The Sports Hangover: Bo Knows the 40, Jason Collins Is Horrible, Caddyshack Director RIP, and More

The 23-day weekend in Russia has mercifully come to an end. The conclusion of the once-in-a-four-year-lifetime event puts us back to business as usual: March Madness, the NFL Combine, spring training, NASCAR, and after nearly a month’s respite, the NHL.

Is It Homophobic to Say That Jason Collins Is Horrible?

Jason Collins’s debut as the NBA’s first openly-gay player works nicely as a metaphor for Brooklyn’s season: big on hype, short on delivery. Collins scored zero points on the Lakers but fouled their players five times in eleven minutes. As far as the “gay basketball player” bit goes, Collins has the gay part down. He might want to work on the basketball. At 35, and with a ten-day contract, Collins probably won’t stick around long. And although Brooklyn’s signing may be a gimmick—a nice distraction from awful, expensive acquisitions, atrocious coaching, and horrible play—Collins isn’t one. He’s a legitimate NBA player. Anyone who has stuck around for thirteen seasons surely is, and the Nets’ needs—and Collins’s history with Nets players and their coach—makes his signing understandable. But the fact that he’s stuck around means that Collins plays way past his sell-by date. Like bad milk, he stinks. But at least fans can talk about something other than Brooklyn’s bust of a season, and that’s the point.

 

How Much Do You Bench?

Remember when Reed Rothchild asked Dirk how much he benched? That scene gets repeated ad infinitum in Indianapolis over the next day or so. I don’t think the scouts ask the prospects if they’ve seen that movie Star Wars. North Carolina offensive lineman Russell Bodine bench pressed 225 pounds for 42 repetitions at the NFL Combine. As it turns out, this matters more in alpha-male boasting sessions than in the NFL. Justin Ernest of Eastern Kentucky set the NFL Combine record of 51 reps back in 1999. He never made it into an actual NFL game. South Carolina’s Jadeveon Clowney? He put up 225 just twenty-one times.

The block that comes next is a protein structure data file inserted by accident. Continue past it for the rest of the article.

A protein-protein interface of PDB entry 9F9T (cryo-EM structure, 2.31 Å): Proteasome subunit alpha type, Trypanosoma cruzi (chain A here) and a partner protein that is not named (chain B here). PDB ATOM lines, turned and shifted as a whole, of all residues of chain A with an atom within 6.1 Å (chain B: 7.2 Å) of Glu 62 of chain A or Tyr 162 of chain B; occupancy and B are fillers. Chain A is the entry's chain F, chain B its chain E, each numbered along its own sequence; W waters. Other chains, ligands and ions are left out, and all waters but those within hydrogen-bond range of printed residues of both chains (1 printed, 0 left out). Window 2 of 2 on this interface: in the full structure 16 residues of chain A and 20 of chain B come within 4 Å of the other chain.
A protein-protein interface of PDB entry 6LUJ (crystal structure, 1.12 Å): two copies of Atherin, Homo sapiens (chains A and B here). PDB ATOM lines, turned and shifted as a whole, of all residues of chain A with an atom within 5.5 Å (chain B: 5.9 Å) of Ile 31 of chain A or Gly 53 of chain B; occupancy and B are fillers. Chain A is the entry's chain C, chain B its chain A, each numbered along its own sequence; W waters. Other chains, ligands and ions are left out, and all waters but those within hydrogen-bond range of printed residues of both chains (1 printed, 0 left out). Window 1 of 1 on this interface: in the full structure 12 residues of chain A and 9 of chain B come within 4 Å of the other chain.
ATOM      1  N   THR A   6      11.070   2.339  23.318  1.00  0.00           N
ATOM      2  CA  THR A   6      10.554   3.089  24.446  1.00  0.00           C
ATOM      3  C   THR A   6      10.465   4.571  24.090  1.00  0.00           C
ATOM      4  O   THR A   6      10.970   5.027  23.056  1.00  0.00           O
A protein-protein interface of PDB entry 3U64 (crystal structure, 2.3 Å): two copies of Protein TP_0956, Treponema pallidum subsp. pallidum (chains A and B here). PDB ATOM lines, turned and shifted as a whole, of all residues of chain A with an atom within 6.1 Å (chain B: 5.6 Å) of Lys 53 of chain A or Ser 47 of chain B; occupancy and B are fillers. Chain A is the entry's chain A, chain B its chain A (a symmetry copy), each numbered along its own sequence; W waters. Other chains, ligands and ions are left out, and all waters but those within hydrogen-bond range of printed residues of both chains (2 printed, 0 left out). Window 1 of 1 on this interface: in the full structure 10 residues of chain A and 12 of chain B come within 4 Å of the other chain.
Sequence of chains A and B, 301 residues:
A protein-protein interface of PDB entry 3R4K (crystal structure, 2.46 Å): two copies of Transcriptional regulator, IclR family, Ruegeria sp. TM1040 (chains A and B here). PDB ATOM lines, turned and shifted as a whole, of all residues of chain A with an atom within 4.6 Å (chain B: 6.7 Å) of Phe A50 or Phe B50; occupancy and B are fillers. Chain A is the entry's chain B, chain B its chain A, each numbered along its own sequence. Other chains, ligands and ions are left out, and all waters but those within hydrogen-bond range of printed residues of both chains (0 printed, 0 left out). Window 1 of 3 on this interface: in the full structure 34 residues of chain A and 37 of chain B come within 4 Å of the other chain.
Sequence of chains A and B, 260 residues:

But they run in football as well as push. Clowney, who stands six-foot, six-inches tall and weighs 250 pounds, ran a 4.47 forty. To put this into perspective, quarterback Johnny Manziel, whose speed everyone gushes over, ran an unofficial 4.56. I hope, for his safety, he doesn’t have Clowney chasing after him next season. 

The fastest time at this year’s NFL Combine remains Kent State’s Dri Archer’s 4.26 40-yard dash, just a few ticks behind all-time Combine King Chris Johnson’s 4.23. Bo Jackson ran a 4.12 forty back in 1987, but since scouts, rather than a computer, electronically timed him, we pretend that Bo—and Deion, and Bullet Bob, and Darrell Green—never ran as fast as Johnson. Who needs a stopwatch to know that Chris Johnson couldn’t catch the guy who needed the Kingdome tunnel to put the brakes on his 91-yard Monday Night Football run? Defensive backs have yet to run in Indianapolis, so Chris Johnson’s workout record may yet fall. But Bo’s won’t. Bo knows the forty.

 

Sochi Success

Our athletes underperformed and the host country overdelivered. Russophobes and red-white-and-blue wavers may not want to hear it. But let’s call it like it was rather than like we’d have scripted it. Sports is a lot like politics, in that observers, never detached, want coverage to reflect their prejudices rather than the reality. So the Olympics, the ultimate mash-up of sports and politics, necessarily exaggerates biases. We thought packs of stray dogs, lone-wolf terrorists, and microbial invaders from the discolored tap water would ruin the Sochi games. Instead, whiny Americans blaming their suits for their speedskating losses, neglecting to compete because of the terrain, and throwing a figure-skating fit after failing played the party poopers. U.S. athletes won a respectable number of medals. They just didn’t win many of them in respectable events. Is slopestyle a haircut or a sport? The Russians, on the other hand, cleaned up in the medal count. Saturday’s gutsy come-from-behind Russian victory in the biathlon relay summed up the Olympics nicely: it was more than we expected.

 

Dewey Beats Truman, Johnson Wins Daytona 500

Congratulations to Jimmie Johnson for winning his second straight Daytona 500. Just kidding. Who trusts the television more than television? So when Fox News and ESPNw reported, after watching Fox’s rain-delay replacement programming that consisted of the replay of last year’s Daytona 500, that Johnson had again won NASCAR’s season-opening race, they fell for a hoax of War of the Worlds proportions (if of smaller implications—the world doesn’t end, for most people at least, when Jeff Gordon doesn’t win). Johnson placed fifth—not bad—in the actual race won by Dale Earnhardt Jr. But some still believe that Johnson won. They saw it on TV, after all. Worshippers of the Idiot Box often imitate their pixelated god but never question him.